Page 29 - Autobiography of a Law School
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Wanting a Seersucker Suit, 1933-1952

struggled to produce cash crops, and, even more clearly, from the
outlying inbred community. We were once members of the middle-
class, and town people accepted us as fellow victims of an economic
but not societal poverty. Social acceptance meant a lot to my
mother, and it let me know I was not classified with the indigenous
poor. My finger count was right, and our newly-constructed house
had wood floors and linoleum. That was a cut above a schoolmate’s
cleanly swept dirt floor.

         People with money make a cavalier assumption that welfare
takes care of all people without income, but FDR’s New Deal
programs did not fit our particular poverty. Works Progress
Administration (WPA) paid unemployed people to do public work,8
and Texas’ Aid for Dependent Children (AFDC) helped children in
single-parent households.9 My dad could not work, but he lived in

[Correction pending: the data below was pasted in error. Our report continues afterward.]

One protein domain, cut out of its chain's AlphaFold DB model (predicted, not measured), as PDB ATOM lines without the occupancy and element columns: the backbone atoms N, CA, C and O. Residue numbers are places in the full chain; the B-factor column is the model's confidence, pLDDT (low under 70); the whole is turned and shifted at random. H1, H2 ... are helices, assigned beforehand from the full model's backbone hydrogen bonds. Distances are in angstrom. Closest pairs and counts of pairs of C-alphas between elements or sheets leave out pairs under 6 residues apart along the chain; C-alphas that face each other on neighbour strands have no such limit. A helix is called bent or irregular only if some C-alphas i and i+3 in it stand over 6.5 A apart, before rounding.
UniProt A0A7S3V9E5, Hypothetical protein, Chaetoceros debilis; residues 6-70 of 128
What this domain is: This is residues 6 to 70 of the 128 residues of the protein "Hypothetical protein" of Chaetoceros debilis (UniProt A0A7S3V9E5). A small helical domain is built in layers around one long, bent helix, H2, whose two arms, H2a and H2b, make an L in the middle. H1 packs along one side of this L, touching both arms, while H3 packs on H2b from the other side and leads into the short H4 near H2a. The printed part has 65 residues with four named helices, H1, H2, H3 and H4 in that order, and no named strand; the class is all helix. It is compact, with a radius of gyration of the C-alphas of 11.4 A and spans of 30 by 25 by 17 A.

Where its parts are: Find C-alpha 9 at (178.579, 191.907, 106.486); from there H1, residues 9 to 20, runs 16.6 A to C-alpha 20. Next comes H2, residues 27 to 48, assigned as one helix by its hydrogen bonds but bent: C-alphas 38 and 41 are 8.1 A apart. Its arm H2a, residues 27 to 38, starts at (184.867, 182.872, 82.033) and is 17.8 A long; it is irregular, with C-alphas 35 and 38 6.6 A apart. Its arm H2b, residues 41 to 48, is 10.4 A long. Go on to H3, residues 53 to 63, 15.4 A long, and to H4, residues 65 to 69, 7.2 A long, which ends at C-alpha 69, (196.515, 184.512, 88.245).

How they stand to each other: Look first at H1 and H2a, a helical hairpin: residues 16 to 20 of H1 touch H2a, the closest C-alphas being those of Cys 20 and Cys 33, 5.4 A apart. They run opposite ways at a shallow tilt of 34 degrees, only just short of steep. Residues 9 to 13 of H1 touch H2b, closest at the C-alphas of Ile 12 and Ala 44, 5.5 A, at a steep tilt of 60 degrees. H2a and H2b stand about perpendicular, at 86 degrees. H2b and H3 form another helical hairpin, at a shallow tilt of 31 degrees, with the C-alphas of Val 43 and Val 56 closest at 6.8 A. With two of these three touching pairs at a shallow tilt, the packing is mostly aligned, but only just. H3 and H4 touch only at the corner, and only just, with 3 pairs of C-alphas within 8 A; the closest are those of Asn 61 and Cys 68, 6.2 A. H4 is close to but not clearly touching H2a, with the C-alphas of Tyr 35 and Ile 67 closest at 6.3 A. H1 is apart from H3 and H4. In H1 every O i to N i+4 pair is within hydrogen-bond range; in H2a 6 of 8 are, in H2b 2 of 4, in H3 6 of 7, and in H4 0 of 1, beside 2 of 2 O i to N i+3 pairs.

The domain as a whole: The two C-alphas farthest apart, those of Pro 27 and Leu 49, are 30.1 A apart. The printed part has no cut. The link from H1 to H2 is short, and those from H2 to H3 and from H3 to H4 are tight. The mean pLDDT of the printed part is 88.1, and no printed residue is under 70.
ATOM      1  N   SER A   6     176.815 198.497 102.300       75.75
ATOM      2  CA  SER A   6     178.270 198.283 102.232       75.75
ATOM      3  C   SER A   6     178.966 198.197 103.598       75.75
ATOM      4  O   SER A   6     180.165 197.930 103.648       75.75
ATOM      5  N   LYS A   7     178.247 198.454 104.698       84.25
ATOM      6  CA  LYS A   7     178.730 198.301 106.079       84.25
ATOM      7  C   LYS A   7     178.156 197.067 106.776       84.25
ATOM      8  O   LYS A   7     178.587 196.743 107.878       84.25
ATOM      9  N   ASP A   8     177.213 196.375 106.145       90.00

the house, so we dropped through the welfare crack. Our acceptance
as middle-class victims of misfortune brought a modest favor that
might have been denied to equally impoverished sharecroppers.
Simply stated, I was a welfare cheat. Mr. Nelson, the local AFDC
administrator, occasionally slipped my mother a bag of beans and a
block of cheese from the stock in his feed store. He cautioned her
not to let anybody know. The knowledge she had broken the law
was as painful to her as the shame of welfare. She stopped accepting
the handout, even though we were often hungry and illegal beans
and cheese might have been ours for the asking.

8 Later known as the “Works Project Administration.”
9 “Begun in 1935, AFDC provided welfare benefits to single-parent families –
primarily widows – in economic need . . . .” JOCELYN ELISE CROWLEY, THE

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